Tumor derived stress triggers C/EBPβ homologous protein (Chop) expression in myeloid derived suppressor cells (MDSC) and mediates immunosuppressive activity
© Thevenot et al.; licensee BioMed Central Ltd. 2014
Published: 6 November 2014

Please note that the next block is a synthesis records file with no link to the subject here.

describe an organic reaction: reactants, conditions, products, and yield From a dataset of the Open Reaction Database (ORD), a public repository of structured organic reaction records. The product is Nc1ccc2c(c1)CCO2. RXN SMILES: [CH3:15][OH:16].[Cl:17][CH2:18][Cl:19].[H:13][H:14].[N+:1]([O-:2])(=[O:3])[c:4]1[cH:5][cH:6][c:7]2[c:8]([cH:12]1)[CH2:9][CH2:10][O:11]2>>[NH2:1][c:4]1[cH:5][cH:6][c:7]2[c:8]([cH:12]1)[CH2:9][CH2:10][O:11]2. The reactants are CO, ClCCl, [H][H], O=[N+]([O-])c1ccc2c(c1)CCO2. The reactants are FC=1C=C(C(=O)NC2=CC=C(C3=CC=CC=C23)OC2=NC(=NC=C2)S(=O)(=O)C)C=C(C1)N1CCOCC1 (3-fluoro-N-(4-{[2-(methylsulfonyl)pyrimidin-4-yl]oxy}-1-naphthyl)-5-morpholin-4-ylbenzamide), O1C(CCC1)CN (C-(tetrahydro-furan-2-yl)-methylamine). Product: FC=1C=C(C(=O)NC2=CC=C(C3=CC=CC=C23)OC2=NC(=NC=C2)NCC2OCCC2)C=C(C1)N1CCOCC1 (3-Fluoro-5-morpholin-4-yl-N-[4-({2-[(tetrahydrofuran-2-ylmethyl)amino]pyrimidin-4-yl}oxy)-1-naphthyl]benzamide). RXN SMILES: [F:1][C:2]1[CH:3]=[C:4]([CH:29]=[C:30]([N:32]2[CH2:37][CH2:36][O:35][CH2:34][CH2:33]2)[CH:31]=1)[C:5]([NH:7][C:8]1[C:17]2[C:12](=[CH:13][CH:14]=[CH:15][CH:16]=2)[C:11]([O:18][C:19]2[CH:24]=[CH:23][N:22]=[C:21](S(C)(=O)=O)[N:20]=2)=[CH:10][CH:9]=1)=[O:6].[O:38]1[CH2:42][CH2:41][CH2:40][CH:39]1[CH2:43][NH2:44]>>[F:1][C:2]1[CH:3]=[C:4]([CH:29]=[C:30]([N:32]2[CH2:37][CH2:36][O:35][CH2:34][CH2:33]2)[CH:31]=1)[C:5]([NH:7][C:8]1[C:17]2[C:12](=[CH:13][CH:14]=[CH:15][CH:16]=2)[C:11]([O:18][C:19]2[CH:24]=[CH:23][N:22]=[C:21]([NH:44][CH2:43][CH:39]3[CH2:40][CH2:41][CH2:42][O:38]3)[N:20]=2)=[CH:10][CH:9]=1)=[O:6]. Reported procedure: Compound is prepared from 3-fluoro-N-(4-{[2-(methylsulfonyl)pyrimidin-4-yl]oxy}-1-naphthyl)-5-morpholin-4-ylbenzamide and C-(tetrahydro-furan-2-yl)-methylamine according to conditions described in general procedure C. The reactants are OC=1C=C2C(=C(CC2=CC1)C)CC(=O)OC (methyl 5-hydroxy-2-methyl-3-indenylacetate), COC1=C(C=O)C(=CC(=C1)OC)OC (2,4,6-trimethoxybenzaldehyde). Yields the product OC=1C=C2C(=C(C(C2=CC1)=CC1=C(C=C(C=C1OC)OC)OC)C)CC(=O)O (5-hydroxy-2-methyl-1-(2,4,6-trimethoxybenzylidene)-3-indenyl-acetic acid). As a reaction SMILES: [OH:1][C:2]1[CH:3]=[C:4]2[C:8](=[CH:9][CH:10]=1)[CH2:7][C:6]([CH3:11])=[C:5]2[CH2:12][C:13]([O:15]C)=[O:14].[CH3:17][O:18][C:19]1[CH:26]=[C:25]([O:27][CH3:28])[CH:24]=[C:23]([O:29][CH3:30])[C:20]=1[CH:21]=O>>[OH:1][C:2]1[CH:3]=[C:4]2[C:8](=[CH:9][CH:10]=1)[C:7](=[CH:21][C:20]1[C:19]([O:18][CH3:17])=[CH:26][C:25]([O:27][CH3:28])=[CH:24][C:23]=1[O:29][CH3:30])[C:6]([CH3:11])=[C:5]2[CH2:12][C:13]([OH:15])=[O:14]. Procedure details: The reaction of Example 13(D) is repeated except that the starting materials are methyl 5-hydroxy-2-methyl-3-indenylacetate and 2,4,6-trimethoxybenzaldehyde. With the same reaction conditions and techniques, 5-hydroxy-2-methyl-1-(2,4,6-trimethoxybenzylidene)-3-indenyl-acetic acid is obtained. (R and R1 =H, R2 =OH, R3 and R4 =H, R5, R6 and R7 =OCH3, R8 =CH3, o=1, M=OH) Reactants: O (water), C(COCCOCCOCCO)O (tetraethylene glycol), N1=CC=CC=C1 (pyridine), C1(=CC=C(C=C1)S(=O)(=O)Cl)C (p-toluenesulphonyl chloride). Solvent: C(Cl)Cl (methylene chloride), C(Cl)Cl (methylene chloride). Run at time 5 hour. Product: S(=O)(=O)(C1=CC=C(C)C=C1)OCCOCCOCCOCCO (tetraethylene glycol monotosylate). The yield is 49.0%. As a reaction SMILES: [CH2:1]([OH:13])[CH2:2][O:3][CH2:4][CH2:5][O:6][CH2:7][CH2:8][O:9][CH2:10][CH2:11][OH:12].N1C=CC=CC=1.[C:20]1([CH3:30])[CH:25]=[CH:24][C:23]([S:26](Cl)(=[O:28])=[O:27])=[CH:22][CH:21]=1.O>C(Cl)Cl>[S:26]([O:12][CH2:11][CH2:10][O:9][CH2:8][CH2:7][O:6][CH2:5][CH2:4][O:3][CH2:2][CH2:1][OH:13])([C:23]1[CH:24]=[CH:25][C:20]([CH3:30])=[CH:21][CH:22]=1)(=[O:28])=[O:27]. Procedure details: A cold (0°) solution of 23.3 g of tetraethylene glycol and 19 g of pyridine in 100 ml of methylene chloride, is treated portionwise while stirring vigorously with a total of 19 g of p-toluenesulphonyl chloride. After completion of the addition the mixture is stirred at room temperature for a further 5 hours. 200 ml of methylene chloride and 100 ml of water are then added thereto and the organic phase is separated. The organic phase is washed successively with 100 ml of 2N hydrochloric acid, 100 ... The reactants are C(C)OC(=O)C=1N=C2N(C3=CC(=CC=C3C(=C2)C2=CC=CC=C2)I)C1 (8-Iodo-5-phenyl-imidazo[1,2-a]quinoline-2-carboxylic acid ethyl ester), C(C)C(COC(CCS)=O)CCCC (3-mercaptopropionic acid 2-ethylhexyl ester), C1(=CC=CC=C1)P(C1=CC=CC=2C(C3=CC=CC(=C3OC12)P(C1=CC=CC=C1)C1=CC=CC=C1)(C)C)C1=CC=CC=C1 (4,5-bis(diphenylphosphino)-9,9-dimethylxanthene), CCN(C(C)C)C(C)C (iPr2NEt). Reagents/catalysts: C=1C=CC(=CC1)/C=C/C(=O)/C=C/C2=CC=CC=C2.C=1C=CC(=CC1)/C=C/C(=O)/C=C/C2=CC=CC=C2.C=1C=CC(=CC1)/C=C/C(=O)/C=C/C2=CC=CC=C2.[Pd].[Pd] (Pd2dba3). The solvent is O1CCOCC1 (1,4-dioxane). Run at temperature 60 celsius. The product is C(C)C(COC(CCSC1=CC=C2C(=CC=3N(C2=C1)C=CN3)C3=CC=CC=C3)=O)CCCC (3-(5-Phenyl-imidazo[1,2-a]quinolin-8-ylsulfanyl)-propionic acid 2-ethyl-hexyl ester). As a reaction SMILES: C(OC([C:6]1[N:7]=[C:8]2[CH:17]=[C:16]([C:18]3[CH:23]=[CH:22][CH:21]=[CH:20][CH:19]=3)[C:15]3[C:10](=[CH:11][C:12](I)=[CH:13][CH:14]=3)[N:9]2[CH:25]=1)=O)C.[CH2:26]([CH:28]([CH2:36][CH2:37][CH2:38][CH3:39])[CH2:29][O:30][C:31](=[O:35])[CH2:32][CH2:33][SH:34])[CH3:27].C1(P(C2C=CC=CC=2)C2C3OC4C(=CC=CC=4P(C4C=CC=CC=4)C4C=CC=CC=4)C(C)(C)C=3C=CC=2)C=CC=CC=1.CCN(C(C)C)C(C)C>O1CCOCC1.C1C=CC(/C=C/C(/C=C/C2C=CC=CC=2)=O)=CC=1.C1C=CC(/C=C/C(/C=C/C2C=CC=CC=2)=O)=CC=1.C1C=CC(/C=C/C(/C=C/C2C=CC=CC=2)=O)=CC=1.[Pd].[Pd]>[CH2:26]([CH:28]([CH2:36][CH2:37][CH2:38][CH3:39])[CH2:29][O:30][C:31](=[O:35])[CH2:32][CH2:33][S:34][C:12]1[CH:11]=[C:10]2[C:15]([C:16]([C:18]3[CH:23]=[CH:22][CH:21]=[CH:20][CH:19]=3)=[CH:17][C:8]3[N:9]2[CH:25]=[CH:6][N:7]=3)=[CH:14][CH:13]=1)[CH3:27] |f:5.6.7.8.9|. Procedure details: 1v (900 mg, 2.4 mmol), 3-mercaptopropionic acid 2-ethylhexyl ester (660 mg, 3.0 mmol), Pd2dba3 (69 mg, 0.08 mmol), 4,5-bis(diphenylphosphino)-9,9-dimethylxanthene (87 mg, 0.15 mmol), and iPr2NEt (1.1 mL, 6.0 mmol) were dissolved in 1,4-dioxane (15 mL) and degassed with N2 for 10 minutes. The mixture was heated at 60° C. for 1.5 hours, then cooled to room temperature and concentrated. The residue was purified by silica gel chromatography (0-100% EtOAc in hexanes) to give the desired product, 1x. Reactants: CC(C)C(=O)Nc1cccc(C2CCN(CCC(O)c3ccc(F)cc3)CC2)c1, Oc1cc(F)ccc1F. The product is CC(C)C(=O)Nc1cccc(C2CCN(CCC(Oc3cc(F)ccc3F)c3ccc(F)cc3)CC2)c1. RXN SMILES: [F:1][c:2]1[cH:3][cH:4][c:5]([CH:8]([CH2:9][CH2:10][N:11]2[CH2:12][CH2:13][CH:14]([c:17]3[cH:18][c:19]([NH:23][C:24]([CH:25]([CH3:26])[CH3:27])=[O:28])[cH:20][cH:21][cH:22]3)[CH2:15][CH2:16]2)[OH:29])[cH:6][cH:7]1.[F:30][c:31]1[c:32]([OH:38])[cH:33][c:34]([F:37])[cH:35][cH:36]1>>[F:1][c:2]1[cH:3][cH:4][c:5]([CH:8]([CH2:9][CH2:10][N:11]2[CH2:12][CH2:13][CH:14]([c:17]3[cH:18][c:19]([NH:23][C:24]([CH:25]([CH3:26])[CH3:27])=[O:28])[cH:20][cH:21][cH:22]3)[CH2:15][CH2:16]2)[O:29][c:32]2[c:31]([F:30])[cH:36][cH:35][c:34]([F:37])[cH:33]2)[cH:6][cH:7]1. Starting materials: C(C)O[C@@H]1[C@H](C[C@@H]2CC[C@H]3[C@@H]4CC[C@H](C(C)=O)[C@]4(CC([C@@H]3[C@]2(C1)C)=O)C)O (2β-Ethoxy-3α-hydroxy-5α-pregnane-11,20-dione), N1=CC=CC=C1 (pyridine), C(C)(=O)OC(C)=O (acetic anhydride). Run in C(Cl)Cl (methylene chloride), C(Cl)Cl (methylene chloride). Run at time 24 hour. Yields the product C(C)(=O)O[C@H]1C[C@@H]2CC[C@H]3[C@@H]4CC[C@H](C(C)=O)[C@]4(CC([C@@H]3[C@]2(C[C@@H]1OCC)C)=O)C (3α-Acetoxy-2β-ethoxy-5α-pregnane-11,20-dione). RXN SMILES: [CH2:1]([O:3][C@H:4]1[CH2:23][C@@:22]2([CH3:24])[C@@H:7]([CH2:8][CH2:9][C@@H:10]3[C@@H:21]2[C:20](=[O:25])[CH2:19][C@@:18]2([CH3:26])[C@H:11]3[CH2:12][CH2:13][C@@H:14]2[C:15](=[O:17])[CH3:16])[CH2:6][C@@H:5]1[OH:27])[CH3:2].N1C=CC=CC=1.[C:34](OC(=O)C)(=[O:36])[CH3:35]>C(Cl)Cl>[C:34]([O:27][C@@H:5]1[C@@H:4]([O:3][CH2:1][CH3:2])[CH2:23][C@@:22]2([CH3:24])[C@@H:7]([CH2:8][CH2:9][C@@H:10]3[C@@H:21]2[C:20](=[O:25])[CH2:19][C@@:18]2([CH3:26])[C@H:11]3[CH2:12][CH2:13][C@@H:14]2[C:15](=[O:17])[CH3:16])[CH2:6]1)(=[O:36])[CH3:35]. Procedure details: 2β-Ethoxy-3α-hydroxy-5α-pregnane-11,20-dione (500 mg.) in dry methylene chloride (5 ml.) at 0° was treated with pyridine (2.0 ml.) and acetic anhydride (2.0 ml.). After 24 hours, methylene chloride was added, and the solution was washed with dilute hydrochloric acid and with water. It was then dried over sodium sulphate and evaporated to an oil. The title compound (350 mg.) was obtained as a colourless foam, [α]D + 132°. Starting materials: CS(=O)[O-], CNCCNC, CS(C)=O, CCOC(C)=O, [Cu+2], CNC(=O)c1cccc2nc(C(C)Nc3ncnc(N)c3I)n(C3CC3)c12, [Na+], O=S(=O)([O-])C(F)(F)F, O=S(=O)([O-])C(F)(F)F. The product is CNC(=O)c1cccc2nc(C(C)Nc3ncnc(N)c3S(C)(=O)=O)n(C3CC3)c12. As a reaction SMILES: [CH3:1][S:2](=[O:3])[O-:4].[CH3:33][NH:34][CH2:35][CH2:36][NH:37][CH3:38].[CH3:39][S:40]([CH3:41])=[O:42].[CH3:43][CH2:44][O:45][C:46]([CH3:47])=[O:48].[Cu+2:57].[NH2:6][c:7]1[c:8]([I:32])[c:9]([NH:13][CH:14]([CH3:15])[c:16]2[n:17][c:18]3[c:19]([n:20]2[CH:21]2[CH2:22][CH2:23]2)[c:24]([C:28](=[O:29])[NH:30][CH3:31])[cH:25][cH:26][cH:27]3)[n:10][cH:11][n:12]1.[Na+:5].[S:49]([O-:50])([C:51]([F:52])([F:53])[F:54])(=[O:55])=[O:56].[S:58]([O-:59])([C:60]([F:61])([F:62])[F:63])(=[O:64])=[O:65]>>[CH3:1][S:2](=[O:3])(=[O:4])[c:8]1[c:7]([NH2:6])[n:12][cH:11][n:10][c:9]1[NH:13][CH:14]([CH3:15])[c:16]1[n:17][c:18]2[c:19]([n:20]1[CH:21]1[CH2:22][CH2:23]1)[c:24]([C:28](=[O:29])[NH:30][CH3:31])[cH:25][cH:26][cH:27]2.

Suppression of anti-tumor T cell responses by MDSC remains a significant barrier in cancer immunotherapy. Although several pathways have been characterized as critical for MDSC-induced suppression, there are currently no therapies to globally and specifically inhibit MDSC function. We postulate that identifying and inhibiting the central mediators of MDSC-regulatory activity will overcome T cell suppression and increase the efficacy of T cell-based immunotherapy in cancer. We aimed to determine the role of the common stress sensor C/EBP-homologous-stress-related protein (Chop), a downstream product of integrated stress responses, as a master regulator of MDSC-suppressive activity. Our results show that Chop is preferentially expressed in malignant cells and MDSC in s.c. mouse tumors. Selective expression of Chop was also detected in tumor-infiltrating MDSC from colon carcinoma patients. Interestingly, injection of tumor cells having functional Chop into systemic Chop -/- mice or Chop null bone marrow chimeric mice resulted in a significant anti-tumor effect mediated by CD8+ T cells, suggesting the importance of MDSC-Chop in tumor-induced tolerance. In fact, deletion of Chop in MDSC increased the efficacy of T cell-based immunotherapy. MDSC isolated from tumor-bearing Chop null mice had decreased ability to block T cell responses; impaired expression of major MDSC-inhibitory pathways; and a surprising ability to prime T cell proliferation and induce anti-tumor effects. Accordingly, depletion of Gr-1+ MDSC restored tumor growth in Chop -/- mice, while it prevented tumor growth in wild type mice, confirming functional differences in MDSC from wild type and Chop -/- mice. To therapeutically block Chop in tumors, we used a specific liposomal-encapsulated siRNA, which successfully blocked Chop expression and induced anti-tumor effects. We next examined the effects of Chop on C/EBPβ and STAT-3, both master regulators of MDSC function. MDSC from Chop -/- mice had elevated expression of C/EBPβ inhibitory isoform LIP, low C/EBPβ binding to IL-6-promoter, decreased IL-6 production, and impaired expression of IL-6 target phospho-STAT-3. Also, Chop -/- MDSC expressed higher levels of miR-142-3p, a mi-RNA that promotes C/EBPβ LIP over LAP and LAP*. Ectopic expression of IL-6 in tumors restored tumor growth, MDSC suppression, and C/EBPβ and phospho-STAT-3 levels in Chop -/- mice, suggesting the role of this pathway in the effects induced by Chop deletion. Collectively, this data suggests the role of Chop as a master regulator of the immune inhibitory activity of MDSC and justify the potential targeting of Chop as a way to restore protective immunity in cancer.
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